J. N. Holland, Judith L Bronstein

Research output: Chapter in Book/Report/Conference proceedingChapter

24 Scopus citations


Fundamental to the discipline of ecology is understanding how and why interactions between populations of different species influence each other's population growth, density, dynamics, and stability. Mutualism is defined as an interaction between individuals of different species that results in positive (beneficial) effects on per capita reproduction and/or survival of the interacting populations. Mutualisms are increasingly recognized as fundamental to patterns and processes within ecological systems. The degree of interdependency of mutualists ranges from obligate to facultative, including pairwise associations of obligate-obligate, obligate-facultative, and facultative-facultative interactions. The term mutualism is not a synonym to be used interchangeably with other terms such as symbiosis, cooperation, and facilitation, although there are ecological and evolutionary parallels among them. While knowledge of mutualism lags behind that of other interspecific interactions, a few generalizations have emerged, including that nearly all mutualisms involve both benefits and costs; that benefits and costs often exhibit density-dependent functional responses; that the outcome of mutualisms are often context dependent; and that mutualisms often inherently entail conflicts of interests that may threaten their ecological and evolutionary stability.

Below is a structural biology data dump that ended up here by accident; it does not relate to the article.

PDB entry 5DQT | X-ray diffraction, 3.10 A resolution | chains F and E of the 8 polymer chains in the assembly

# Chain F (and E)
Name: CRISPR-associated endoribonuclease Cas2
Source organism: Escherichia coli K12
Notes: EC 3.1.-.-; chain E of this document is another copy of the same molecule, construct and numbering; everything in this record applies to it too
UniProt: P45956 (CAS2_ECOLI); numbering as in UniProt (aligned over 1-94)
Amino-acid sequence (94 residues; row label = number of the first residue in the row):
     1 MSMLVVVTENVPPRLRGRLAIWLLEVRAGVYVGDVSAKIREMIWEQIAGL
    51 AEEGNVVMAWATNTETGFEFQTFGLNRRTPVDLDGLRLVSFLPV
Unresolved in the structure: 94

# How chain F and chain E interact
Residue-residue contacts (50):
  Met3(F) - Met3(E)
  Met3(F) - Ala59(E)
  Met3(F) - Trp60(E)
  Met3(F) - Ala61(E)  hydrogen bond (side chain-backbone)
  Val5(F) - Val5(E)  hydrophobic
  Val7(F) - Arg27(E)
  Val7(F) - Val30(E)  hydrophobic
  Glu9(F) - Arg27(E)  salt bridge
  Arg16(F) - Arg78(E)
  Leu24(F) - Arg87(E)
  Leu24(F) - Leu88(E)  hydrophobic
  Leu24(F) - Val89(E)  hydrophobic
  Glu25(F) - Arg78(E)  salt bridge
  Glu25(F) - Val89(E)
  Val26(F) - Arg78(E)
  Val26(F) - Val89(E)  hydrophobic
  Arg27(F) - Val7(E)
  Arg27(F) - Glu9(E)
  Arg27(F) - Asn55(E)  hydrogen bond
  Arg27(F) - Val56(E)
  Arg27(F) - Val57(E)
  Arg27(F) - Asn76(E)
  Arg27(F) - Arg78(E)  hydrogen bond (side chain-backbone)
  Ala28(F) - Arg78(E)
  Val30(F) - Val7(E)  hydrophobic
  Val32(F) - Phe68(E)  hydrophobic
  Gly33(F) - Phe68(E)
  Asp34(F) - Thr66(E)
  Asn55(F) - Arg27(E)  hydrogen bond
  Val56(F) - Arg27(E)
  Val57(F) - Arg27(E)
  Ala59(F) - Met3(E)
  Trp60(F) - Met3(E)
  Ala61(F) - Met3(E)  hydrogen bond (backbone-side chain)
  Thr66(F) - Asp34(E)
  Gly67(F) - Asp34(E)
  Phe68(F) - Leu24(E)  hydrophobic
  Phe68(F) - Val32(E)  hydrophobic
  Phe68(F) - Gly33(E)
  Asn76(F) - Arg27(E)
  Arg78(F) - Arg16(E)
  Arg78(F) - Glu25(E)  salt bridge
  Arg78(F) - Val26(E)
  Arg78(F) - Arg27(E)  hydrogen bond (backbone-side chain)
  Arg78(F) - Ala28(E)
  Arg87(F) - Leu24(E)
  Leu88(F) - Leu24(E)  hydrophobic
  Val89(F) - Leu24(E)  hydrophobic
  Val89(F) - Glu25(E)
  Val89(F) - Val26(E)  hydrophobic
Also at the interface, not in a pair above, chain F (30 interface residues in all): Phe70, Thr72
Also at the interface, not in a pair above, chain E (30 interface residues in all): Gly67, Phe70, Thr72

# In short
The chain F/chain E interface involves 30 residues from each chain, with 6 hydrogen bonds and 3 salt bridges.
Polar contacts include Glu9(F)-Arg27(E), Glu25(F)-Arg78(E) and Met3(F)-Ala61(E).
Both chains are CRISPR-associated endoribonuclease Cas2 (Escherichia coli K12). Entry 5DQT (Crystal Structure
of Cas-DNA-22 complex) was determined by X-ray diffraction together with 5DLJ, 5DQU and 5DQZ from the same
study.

Original languageEnglish (US)
Title of host publicationEncyclopedia of Ecology, Five-Volume Set
PublisherElsevier Inc.
Number of pages7
ISBN (Electronic)9780080914565
ISBN (Print)9780080454054
StatePublished - Jan 1 2008


  • Benefits
  • Conditionality
  • Context dependency
  • Costs
  • Functional responses
  • Interaction outcomes
  • Interspecific interactions
  • Mutualism
  • Population ecology

ASJC Scopus subject areas

  • Agricultural and Biological Sciences(all)
  • Environmental Science(all)


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